The hardest thing that we are going through at the moment is how do we top it. We have had this success; everyone loves the film and it is a cult classic, but now we have to make our second film. In a way it is more important that we get this one right. So now all I am thinking about is the second film. I love Wyrmwood but it’s like we’ve got to get the next one totally right, and we’ve got to build on that. So that is a scary concept.
Interview by Film Frame editor Paul Risker.
You can find Wyrmwood on Twitter here.
By Paul Risker
In the yearly polls which look to proclaim the ten films that will comprise a list of the greatest films in the history of cinema, or at least the greatest as perceived that year, regardless of decade or year, Orson Welles’ Citizen Kane and Francis Ford Coppola’s The Godfather consistently feature near the top. These two films have secured themselves a dominating position, casting their shadow across the heritage of film. Questioning Spanish director Isaki Lacuesta on his list of the top ten films he once contributed to a Sight and Sound poll, with a smile he confessed, “These lists in the end are something very silly. Today I’d make another list… It’s like a game; you just list ten titles.”
Inevitably there is silliness to the critical profession, and star ratings, and polls such as these are the peak. They should never be taken too seriously, but that said they can be indicative of the impact of certain named films on the history of the cinematic art form.
The list of the greatest horror films too has one film that dominates this silly game. Stanley Kubrick’s The Shining is the horror genre’s Citizen Kane and The Godfather; the dominating presence within a heritage of horror.
What bolsters the dominating position each of these films holds is a joint approval from the critical establishment and the public.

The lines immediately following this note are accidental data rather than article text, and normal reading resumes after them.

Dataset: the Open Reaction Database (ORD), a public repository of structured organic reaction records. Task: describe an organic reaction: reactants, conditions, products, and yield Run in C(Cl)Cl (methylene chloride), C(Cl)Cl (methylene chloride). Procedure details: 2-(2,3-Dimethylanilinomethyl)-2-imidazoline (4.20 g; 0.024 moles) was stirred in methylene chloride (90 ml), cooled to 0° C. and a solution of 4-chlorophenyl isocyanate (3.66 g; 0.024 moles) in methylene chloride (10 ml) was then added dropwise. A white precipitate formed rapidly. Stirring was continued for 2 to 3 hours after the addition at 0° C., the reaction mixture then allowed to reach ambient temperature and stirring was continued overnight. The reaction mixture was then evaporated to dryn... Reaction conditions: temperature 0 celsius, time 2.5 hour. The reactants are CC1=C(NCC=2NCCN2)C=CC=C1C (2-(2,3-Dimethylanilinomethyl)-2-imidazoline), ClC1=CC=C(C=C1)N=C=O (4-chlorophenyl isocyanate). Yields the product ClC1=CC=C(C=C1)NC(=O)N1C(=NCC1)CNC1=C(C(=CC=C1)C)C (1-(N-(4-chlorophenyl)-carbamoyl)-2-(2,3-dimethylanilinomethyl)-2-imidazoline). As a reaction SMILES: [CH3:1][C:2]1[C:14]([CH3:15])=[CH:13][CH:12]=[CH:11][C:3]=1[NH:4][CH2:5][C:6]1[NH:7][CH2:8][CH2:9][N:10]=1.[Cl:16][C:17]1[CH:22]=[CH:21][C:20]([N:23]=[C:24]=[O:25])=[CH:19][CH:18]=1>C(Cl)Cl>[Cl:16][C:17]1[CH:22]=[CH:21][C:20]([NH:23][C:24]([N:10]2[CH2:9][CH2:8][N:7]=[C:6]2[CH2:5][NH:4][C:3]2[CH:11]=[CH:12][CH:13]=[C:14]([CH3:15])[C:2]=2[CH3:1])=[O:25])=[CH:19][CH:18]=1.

In contrast to Coppola’s seminal gangster film, Kubrick’s The Shining is not equally representative of the pinnacle of near perfection within the horror genre, as The Godfather is across genre boundaries.
The Shining was released in the shadow of the coming of age of the ‘Slasher’ sub-genre. Only two short years earlier, ‘Master of Horror’ John Carpenter’s cult hit Halloween brought not only a commercial viability to the ‘Slasher’ sub-genre, but albeit Pauline Kael’s scathing criticism, an otherwise nod of approval from the wider critical establishment. Released in 1980, the same year as Sean Cunningham’s Friday the 13th, a time when horror films were typically fast-paced, Kubrick’s adaptation of Stephen King’s novel of the same name was a patient, slow burn descent into madness, compared to the fast paced stories of psychosis featured in The Texas Chainsaw Massacre (1974), Black Christmas (1985) and Halloween (1978); all of which were well under the two hour mark.
In hindsight, The Shining was released at a particularly interesting time for the horror genre, as well as cinema in a broader sense, an important piece of horror filmmaking when considered alongside Ridley Scott’s sci-fi horror Alien (1979), and John Carpenter’s Halloween.
Of equal importance, 1980-1982 saw three films suffer a dismissal, only to be re-assessed years later, all three now considered amongst the finest films of the 1980s: The Shining, and 1982’s Blade Runner and John Carpenter’s The Thing. The Shining’s original dismissal upon reflection appears to be a part of a two year trend of the critical establishment falling behind the forward thinking filmmakers, dismissing films that were later reassessed as seminal films of their respective decade within the sci-fi horror, sci-fi noir and horror genres.
It was a case of pure coincidence that saw the release of the haunted house movie in outer space Alien, followed one year later by the haunted house story, The Shining. In 1979 and 1980 the haunted house film received a makeover, first transposing the haunted house for a mining vessel, and later a hotel closed for winter season. The release of these two films back-to-back mirrored the release of Peeping Tom and Psycho in 1960, which were off the back of 1950s sci-fi horror to present man as monster. The Shining is to Alien what Peeping Tom and Psycho were to their predecessors. Further still, alongside Alien and The Thing, The Shining featured an exploration of isolation, to form a trilogy of films between 1979 and 1982 that were to have at the heart of their narratives the theme of isolation. In their isolated settings, each film would terrorise their respective protagonists, though whilst the two companion pieces adopted an alien threat in the form of a physical monster, The Shining used the supernatural and descent into madness, explored sparingly by Carpenter in The Thing through the heightened paranoia of his protagonists.